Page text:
USDA Zones Specific Times to Plant
The USDA Plant Hardiness Zone Map is an invaluable gardener’s tool that shows with great detail the average annual minimum winter temperature in every United States zip code. Just type in your zip code on an interactive map to learn what zone you live in. Once you know your zone, you can choose the proper strawberry variety for your location.
Knowing your USDA Zone can also guide you to planting at the proper times. The ideal times to plant strawberries has been established by the United States Department of Agriculture. Here are their recommendations for growing in specific USDA Zones:
- USDA Zones 3-4: Plant from early May to the middle of May.
- USDA Zone 5: Plant from early April to early May.
- USDA Zone 6: Plant from early March to the middle of April.
- USDA Zone 7: Plant from December through early April.
- USDA Zone 8: Plant from December through the middle of March.
- USDA Zones 9-10: Plant from December through February.
Too Late to Plant
So when is it too late to plant? The answer depends on where you live. No matter where you live, it is always too late to plant strawberries when the temperature is very hot. Strawberries thrive in temperatures of 60°F(16°C) to 80°F(27°C). High temperatures quickly drain strawberry plants of the moisture needed to stay productive.
It is too late to plant strawberry plants when garden centers, online stores, and mail-order companies don’t have any to sell. Most of these companies will have bare-root crowns or transplants for only a short period of time at planting time. Early planning and purchasing is the key to getting the best strawberry plants or crowns on time.
Strawberry growers who plant in the fall should plant before winter arrives. Even though mild, the winter chill will not allow optimal root system development. Healthy roots will produce healthy plants which yield plentiful strawberry crops.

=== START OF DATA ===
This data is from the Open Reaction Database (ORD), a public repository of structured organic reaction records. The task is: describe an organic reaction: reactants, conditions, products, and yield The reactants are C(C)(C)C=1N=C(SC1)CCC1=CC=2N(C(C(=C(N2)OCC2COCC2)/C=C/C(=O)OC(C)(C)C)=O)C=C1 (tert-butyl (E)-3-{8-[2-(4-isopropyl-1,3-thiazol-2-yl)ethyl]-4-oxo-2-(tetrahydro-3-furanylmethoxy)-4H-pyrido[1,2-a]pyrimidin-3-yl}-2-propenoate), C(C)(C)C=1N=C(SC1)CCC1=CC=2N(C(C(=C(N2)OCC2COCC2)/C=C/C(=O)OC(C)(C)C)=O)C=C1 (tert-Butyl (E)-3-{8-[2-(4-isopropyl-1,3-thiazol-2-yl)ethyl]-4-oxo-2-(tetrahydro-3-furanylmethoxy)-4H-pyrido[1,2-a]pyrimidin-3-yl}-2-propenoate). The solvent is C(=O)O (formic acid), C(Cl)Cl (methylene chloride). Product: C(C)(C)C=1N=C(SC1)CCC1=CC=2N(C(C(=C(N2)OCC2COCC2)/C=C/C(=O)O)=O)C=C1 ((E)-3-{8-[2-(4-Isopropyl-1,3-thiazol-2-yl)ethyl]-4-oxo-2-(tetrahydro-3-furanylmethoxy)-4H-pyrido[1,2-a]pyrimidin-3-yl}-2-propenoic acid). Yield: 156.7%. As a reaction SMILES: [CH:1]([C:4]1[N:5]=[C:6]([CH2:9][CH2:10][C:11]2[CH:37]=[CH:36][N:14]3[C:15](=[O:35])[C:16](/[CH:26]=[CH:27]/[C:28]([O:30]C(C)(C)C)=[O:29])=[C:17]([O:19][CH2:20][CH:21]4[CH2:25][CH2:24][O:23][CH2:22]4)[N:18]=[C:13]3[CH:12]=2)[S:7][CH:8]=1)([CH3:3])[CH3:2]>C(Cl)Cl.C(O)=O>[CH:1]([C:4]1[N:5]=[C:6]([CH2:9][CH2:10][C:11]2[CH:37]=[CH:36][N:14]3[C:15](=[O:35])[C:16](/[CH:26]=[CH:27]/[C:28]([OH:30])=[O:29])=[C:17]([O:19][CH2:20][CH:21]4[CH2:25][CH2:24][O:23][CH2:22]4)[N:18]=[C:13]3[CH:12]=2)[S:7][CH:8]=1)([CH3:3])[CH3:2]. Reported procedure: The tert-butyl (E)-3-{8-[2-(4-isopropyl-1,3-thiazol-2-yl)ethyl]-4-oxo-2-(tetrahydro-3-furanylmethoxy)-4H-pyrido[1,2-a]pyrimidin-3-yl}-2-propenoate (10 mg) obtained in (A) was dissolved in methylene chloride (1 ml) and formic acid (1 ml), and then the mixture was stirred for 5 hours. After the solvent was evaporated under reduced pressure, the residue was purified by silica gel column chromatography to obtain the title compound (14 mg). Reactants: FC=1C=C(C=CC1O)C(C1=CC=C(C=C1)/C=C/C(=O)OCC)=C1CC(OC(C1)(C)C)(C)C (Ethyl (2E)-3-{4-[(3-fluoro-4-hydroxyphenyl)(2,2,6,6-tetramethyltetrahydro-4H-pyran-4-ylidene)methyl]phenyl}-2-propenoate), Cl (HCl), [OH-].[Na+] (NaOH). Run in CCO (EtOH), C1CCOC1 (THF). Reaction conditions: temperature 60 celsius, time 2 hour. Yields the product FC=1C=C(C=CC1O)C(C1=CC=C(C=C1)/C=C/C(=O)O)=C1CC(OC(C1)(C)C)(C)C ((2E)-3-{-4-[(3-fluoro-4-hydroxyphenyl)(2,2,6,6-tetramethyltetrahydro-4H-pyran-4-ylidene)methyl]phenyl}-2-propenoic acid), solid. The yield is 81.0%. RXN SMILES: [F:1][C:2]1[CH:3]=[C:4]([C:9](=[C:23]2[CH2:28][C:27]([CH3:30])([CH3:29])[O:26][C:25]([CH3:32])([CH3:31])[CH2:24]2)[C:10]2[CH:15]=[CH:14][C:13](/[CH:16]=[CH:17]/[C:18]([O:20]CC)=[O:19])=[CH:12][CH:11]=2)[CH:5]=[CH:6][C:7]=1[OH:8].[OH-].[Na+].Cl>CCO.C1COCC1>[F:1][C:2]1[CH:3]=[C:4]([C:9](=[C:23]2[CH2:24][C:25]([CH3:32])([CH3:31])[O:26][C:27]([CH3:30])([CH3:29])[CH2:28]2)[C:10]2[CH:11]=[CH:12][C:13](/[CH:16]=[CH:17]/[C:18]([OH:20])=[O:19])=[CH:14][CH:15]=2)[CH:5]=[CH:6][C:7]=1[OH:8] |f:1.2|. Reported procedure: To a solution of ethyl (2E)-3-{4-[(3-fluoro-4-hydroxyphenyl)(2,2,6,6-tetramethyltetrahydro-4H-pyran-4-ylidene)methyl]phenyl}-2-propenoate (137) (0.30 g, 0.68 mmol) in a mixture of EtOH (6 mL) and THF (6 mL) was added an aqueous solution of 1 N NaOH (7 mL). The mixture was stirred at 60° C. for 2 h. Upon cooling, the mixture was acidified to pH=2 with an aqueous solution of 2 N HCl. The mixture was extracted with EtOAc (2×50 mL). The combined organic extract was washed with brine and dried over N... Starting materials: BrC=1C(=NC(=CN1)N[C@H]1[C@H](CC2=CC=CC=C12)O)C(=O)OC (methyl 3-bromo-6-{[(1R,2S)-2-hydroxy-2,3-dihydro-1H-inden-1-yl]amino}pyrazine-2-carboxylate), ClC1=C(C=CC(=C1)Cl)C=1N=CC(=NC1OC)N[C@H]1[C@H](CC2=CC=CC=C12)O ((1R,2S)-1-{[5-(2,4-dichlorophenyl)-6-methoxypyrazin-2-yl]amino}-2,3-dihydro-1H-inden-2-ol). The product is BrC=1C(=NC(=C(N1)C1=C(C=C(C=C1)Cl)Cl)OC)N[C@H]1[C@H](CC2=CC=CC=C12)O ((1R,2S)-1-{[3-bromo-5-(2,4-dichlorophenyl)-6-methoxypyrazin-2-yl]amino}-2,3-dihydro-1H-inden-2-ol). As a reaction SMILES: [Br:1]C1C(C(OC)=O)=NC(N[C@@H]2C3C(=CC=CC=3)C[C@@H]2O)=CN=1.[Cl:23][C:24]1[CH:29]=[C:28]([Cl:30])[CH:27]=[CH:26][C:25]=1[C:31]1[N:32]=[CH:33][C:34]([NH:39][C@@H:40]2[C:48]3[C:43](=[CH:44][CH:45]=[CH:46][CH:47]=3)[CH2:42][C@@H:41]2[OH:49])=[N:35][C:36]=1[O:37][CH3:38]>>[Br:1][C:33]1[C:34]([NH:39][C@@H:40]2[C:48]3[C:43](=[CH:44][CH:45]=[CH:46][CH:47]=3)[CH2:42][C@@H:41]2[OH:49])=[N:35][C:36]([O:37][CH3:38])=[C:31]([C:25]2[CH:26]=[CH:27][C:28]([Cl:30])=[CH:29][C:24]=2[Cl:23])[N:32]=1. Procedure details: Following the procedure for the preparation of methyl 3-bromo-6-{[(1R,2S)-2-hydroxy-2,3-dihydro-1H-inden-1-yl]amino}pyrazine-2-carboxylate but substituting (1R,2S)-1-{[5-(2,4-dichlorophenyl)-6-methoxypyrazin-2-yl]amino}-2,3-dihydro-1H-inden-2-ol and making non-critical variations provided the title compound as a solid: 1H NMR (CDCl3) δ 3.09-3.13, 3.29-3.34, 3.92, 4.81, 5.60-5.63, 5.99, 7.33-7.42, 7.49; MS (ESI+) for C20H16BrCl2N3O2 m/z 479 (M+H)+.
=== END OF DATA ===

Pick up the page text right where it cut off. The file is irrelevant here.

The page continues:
Breaking the Planting Recommendation Rules
Researchers are learning that it is feasible to successfully plant strawberries in the fall fairly far north. If the transplant establishes a good root system before any hard freeze, the possibility of the mulched plants surviving through the winter is high.
A mid-November strawberry planting at the Geneva (New York) Experiment Station demonstrated that plants did more than survive: they sometimes doubled the yields of their spring plantings of plants freshly dug in the spring.
New York is not the only Northern state having successful fall plantings of strawberries. As far north as Michigan, success is happening with plantings between mid-September and mid-October.
Southwest Missouri commercial growers have experienced profitable seasons by planting strawberry plants in November. These plants produce a row that is superior to spring-set-plants and there is a greater yield when the growing season is a dry one.
Advantages of Fall Planting
Besides higher yields, there are other advantages to fall planting of strawberries. When you plant in the fall, the soil is still workable and the weather is usually better. Fall planted strawberries produce many more runners than spring planted plants do. These runners have been found to be more productive than runners formed later.
Flower blossoms on spring-planted strawberry plants are usually removed. This is usually done so that the soil’s nutrients can go to forming a strong, healthy plant that will eventually yield abundant fruit. Early fall (August or September) planted strawberry plants’ blossoms do not have to be removed. The result is fruit in the first season.
Disadvantages of Fall Planting
Fall strawberry planting has its disadvantages also. One of the main disadvantages is the lack of plants and bare-root crowns available. Nurseries are beginning to recognize the need for plants in the fall.
A second disadvantage is that more plants need to be planted to compensate for those that do not make it through the winter. Freezing temperatures can damage or kill even the most protected plants.
Another disadvantage is the need to heavily mulch the plants. This is time-consuming and an extra expense. The colder regions will need more mulch than the warmer ones.